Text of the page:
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How the Estate Tax Will Work in 2016

The new year is a good opportunity to reconsider your estate planning needs. You should periodically review, and if necessary revise, your will, trust, and other estate planning documents such as a durable power of attorney, to keep your affairs current. Among other things, changes in the law may alter your estate planning needs.

What is the Estate Tax?

One of the most important laws affecting estate planning is the estate tax. This is a federal tax levied against the total value of a person’s assets upon their death. A handful of states also levy their own estate tax, although California does not. However, if you own property in a state where such a tax is still assessed, you will need to account for that in your estate planning.

The estate tax is also more accurately described as a “gift and estate tax.” The idea here is the federal government does not want people simply giving their property away just before they die in order to avoid the estate tax. So gifts you make to persons over a certain amount may also be taxable.

Do I Need to Worry About the Estate Tax?

In reality, most of us will never have estates large enough to qualify for the estate tax. The federal government exempts a certain portion of every estate from the tax. For 2016, this exemption amount is a generous $5.45 million. This means if you pass away in 2016 and the total assessed value of your estate and any taxable gifts is less than $5.45 million, your estate will owe no federal estate tax. Any amount above the $5.45 million exemption, however, will be taxed at a rate of 40%. And as noted above, some states assess their own estate tax, which may have exemptions lower than the federal amount.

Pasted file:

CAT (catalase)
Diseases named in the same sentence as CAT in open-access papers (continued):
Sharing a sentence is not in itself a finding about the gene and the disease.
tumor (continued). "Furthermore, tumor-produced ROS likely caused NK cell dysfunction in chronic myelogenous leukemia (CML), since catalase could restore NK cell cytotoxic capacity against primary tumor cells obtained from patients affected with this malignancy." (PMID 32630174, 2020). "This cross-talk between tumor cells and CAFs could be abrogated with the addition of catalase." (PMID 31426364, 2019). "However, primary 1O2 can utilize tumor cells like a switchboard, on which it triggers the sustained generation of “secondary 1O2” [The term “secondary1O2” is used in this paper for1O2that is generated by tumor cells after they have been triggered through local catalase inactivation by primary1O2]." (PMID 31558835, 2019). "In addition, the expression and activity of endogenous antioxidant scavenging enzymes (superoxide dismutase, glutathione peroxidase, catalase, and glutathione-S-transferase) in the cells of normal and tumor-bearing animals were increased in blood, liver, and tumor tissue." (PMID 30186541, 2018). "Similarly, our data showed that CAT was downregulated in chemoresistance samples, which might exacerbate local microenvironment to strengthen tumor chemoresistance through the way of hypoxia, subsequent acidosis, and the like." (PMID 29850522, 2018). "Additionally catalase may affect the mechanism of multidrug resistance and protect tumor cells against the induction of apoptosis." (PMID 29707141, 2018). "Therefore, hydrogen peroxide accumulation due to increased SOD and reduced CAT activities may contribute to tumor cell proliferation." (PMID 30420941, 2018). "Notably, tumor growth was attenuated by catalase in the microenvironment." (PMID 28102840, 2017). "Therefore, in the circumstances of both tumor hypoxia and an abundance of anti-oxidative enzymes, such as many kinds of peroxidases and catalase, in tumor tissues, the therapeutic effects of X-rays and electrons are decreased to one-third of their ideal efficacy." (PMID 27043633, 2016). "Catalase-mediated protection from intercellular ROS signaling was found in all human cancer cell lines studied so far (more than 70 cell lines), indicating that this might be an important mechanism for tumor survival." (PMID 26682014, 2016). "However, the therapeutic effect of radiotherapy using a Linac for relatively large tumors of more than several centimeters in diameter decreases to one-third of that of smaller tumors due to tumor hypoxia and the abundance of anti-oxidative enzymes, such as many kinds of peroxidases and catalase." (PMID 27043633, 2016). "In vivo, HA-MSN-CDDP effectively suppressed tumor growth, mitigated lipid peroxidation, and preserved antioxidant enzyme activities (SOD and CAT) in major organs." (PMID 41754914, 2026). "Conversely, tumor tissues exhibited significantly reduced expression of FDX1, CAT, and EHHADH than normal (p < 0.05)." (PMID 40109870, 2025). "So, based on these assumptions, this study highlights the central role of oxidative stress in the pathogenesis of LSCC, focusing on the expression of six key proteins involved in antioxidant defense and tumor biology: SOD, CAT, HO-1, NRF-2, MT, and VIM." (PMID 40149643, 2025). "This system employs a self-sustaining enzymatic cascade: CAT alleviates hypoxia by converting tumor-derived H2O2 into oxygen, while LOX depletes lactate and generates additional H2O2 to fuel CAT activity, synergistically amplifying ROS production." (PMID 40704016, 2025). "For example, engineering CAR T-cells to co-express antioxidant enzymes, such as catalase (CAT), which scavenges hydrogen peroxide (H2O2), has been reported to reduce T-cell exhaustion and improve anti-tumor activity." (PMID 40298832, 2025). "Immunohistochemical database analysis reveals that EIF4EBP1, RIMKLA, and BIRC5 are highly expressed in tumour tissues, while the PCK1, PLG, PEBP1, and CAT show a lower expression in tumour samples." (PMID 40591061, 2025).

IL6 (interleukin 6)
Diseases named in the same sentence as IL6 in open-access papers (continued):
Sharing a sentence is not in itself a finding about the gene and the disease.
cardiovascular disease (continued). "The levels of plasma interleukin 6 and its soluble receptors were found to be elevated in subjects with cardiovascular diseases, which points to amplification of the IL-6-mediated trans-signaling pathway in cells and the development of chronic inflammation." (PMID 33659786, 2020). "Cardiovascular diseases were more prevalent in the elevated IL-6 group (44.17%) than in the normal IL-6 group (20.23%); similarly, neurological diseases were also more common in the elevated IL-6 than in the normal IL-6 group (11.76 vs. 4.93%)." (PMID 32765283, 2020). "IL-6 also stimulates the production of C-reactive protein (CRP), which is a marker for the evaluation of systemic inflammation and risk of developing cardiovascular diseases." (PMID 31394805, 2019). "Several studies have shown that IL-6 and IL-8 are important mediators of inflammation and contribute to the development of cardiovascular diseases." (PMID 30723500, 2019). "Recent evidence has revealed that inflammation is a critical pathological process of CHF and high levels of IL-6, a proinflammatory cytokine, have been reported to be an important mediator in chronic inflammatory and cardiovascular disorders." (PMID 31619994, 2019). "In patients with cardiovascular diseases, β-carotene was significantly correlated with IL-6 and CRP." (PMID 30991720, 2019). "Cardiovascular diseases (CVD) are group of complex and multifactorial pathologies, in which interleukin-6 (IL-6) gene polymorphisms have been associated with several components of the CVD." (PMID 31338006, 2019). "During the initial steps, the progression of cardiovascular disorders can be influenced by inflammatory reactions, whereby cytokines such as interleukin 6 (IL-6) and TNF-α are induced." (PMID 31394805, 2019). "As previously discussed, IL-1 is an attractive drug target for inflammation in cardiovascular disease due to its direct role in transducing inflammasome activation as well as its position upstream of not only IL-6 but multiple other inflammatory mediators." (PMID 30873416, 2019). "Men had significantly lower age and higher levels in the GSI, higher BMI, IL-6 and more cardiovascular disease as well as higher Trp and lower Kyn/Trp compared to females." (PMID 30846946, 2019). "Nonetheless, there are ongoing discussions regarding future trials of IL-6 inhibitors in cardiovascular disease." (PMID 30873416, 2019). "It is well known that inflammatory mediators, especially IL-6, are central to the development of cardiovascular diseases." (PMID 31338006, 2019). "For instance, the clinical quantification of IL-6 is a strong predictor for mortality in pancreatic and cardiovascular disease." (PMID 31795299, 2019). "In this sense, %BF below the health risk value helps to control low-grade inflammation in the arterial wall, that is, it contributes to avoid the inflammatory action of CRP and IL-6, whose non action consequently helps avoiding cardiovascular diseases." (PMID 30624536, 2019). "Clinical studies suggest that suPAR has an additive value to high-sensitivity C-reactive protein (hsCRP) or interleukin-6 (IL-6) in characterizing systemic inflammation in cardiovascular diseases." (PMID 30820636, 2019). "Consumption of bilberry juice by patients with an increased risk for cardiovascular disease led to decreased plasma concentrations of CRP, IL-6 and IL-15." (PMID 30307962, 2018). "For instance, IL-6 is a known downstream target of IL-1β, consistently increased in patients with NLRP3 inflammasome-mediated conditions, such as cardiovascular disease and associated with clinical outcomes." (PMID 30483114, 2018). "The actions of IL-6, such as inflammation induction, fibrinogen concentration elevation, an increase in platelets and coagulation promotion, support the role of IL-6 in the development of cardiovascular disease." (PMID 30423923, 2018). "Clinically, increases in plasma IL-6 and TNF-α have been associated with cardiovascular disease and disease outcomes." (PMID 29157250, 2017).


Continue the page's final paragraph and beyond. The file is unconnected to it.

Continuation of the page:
How Would the Estate Tax Affect My Spouse?

On top of the $5.45 million deduction for all estates, the government also provides an unlimited exemption for property left by one spouse to another. This “marital deduction” means even the wealthiest estate may pass to a surviving spouse tax-free. Of course, once the surviving spouse dies, his or her estate may then owe a significant estate tax bill.

On the other hand, a 2011 federal law allows a surviving spouse to take advantage of any unused portion of the deceased spouse’s exemption. For example, say a couple jointly owns $7 million in assets. The first spouse dies and leaves everything to the survivor, so thanks to the marital deduction there is no estate tax due. When the surviving spouse dies, she is entitled to not only use his or her own $5.45 million deduction, but also the other spouse’s unused $5.45 million deduction, meaning the $7 million estate is still exempt from tax. In other words, portability can effectively double a married couple’s total exemption.

What About Gift Taxes?

Under federal law, you can make annual gifts of $14,000 to as many individuals as you wish without incurring any gift tax liability. The $14,000 limit is per person, so if you have three children, you could give each of them that amount every year. And as with your estate, you can make unlimited gifts to your spouse. Any gifts you make beyond these (and a few other) exclusions are counted against your $5.45 million estate tax exemption.

Need Advice on Estate Planning?

Even if you are not worried about the estate tax, you no doubt have many other estate planning questions. An experienced San Diego estate planning attorney can help answer these questions. Contact the Law Office of Scott C. Soady today if you would like to speak with someone about your estate planning needs.

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